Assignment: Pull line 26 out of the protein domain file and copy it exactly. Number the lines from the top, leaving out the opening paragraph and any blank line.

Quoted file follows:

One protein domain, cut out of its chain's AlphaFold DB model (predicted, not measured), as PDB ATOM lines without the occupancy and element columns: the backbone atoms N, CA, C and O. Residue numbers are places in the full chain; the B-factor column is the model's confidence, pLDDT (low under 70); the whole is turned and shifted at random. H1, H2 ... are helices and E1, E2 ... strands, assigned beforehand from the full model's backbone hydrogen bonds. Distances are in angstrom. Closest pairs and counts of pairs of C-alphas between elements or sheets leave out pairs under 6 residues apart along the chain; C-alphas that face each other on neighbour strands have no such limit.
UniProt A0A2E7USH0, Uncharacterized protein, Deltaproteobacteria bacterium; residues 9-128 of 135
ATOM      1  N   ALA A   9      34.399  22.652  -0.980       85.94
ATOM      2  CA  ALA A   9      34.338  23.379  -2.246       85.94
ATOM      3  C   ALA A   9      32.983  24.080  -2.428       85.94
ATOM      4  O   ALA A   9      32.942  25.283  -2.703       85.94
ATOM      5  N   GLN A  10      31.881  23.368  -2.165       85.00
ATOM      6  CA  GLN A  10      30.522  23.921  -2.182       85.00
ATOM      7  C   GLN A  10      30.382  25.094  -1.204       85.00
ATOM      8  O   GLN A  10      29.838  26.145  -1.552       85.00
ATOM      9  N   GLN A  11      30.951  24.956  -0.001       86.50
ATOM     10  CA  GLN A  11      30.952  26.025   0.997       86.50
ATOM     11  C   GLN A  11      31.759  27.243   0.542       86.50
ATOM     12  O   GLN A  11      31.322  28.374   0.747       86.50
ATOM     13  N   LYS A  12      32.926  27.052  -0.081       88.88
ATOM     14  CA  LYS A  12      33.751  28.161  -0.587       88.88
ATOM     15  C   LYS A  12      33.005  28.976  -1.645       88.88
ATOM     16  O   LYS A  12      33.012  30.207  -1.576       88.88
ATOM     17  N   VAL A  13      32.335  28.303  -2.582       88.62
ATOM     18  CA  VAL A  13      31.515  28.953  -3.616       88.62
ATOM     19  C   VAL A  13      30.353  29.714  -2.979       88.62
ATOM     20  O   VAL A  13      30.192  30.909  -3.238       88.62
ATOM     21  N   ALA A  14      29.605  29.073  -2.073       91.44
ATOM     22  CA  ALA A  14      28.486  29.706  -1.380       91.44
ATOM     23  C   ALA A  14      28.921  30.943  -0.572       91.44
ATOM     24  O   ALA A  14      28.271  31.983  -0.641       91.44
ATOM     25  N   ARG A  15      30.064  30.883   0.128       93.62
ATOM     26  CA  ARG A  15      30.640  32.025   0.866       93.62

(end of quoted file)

ATOM     25  N   ARG A  15      30.064  30.883   0.128       93.62